Thailand Buddhist tourism of origin

        The origin of Buddhism was introduced into Thailand

 Many sources believe that Buddhism was transmitted to Thailand in the early 3rd century BC (circa 241 AD) following the propagation of the great Dharma of the Asoka Buddhist King (Ashoka) to Tich.  Lan and Burma.  PG Thailand (PGTL) later received more evangelists from Burma in 1044 and the shamans from Sri Lanka in 1155. Most are according to the PG Theravada tradition.  However, PG only really reset the foundation, development and profound influence on Thai society from Sukhothai Dynasty (1237-1456).  During this period, there were many kings of the Buddha Dharma, built temples, supported the training of talents to develop the Dharma, even many monastic practitioners, such as King Ramkhamheng and King Lithai.

 In particular, King Lithai is a king of intelligent, compassionate Buddhists who loves people like his children, including those who confront him, who oppose Thailand.  He built a temple and cast many Buddha statues during his reign.  Large bronze statues are still worshiped at Buddhajinarai Temple, Phrarinatnahadhatu Temple, Sadassana Temple, etc.  all cast from his time.

 Next to the Ayudhya dynasties (1350-1766), Thonburi (1766-?) And Bangkok dynasty (1782-so far) established by King Rama I, PG has continued to thrive in all areas.  Especially the Kings in the Bangkok dynasty, many of them have been monks to study and compose many valuable PG literary works to devote to life.

 It can be said that the Bangkok dynasty is a dynasty that supports PG in all aspects.  Especially King Rama V (King Mongkut) who has been ordained as a Buddhist monk at Bovoranives Temple, has re-edited the Tripitaka, in Pali, in 1888, and completed in 1893 with 39 volumes.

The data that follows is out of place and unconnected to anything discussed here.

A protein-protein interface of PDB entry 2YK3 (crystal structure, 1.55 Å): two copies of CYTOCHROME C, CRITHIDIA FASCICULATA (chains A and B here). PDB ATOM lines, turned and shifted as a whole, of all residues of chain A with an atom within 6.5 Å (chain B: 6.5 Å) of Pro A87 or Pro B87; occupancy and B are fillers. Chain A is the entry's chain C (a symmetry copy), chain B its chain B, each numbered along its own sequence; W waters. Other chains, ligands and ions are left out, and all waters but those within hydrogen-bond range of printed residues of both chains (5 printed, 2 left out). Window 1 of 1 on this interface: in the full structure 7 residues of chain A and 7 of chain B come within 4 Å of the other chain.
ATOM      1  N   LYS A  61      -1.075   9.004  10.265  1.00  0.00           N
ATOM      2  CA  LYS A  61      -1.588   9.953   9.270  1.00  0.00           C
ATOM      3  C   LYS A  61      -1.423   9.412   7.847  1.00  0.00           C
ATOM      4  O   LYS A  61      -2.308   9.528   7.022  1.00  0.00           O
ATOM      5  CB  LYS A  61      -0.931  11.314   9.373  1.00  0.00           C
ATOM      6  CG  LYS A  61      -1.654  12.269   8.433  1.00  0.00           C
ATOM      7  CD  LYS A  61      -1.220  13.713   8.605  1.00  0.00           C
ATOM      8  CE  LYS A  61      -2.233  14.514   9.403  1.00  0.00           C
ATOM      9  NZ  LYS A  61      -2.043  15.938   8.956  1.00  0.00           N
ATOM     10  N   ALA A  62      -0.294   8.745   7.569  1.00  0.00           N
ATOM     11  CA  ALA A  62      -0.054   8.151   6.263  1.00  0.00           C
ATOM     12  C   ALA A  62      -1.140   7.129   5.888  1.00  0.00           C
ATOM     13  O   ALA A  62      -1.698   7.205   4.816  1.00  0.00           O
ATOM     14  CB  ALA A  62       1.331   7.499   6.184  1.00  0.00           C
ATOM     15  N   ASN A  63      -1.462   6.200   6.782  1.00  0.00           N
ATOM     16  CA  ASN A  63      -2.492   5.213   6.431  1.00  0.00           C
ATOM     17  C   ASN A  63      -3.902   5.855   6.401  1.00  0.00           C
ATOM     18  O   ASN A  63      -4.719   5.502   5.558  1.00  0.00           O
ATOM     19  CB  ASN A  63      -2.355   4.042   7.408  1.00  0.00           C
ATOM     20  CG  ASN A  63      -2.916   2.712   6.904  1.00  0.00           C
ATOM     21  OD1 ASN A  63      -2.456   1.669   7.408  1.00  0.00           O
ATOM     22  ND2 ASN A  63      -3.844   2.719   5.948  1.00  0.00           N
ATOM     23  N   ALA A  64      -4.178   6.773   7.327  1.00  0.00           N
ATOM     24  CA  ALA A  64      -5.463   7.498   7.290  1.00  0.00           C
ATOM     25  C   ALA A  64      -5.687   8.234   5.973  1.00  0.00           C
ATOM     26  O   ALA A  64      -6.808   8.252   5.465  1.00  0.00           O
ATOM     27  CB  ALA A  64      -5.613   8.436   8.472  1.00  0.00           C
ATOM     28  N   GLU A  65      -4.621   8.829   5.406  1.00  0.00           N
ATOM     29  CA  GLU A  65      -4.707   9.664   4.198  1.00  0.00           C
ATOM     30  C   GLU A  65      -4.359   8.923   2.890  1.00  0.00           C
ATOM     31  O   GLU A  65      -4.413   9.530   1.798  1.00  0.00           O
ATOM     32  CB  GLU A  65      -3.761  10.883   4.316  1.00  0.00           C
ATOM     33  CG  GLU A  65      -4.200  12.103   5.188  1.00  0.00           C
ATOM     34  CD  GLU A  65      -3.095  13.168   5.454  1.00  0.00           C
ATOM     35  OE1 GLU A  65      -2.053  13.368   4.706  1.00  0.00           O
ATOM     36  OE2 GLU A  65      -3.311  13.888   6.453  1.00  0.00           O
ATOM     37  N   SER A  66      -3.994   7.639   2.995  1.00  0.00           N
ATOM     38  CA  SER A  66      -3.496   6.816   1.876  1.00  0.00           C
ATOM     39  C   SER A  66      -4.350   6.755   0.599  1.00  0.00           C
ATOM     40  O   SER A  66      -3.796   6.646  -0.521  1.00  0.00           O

This is the first set of the Tripitaka PG in the world in Pali language printed on paper (previously written only on the leaves).  The Tripitaka is then pushed out a lot to give to the PG in the world.  The king also established the Dhammayuttika school of monks and nuns, still active until today in the Northeast, parallel to the main sect of Mahanikaya, a sect of Thai monks.

 In 1934, King Rama VII reformed into 45 episodes, symbolizing the number of years of Buddha's preaching.  This Tripitaka came in 1940, under King Rama VIII's reign, the Tissadeva High Priest gathered more than 200 Pali language monks to translate into Thai.  In the end, the Thai Tripitaka was completed in 1952, including 70 volumes, including 42 volumes of Tibetan Sutra, 13 sets of Vinaya and 25 episodes of Tibetan Sutra, this great work of printing fees.  contributed by the entire people and the Thai Government at that time.
 In the reign of King Bhulmibol Adulyadej (Rama IX) from 1946 to now, PG has steadily developed in the fields of culture, health and education.  In particular, the king supported the work of bringing the Buddhist Tipitaka (Tipitaka) into the CD-ROM electronic system, which began to be implemented in 1987 to commemorate his first birthday.  60 of you.  To date, four CD-ROMs have been completed, including Pali, Thai, Burmese, Khmer and Sri Lankan, for a total of 115 volumes, 50,189 pages, 210 billion words (each containing about 500 million words).

 Temples and monks played a very important role in Thai society over 700 years.  We will in turn explore their roles in the following education, economic, cultural and social fields: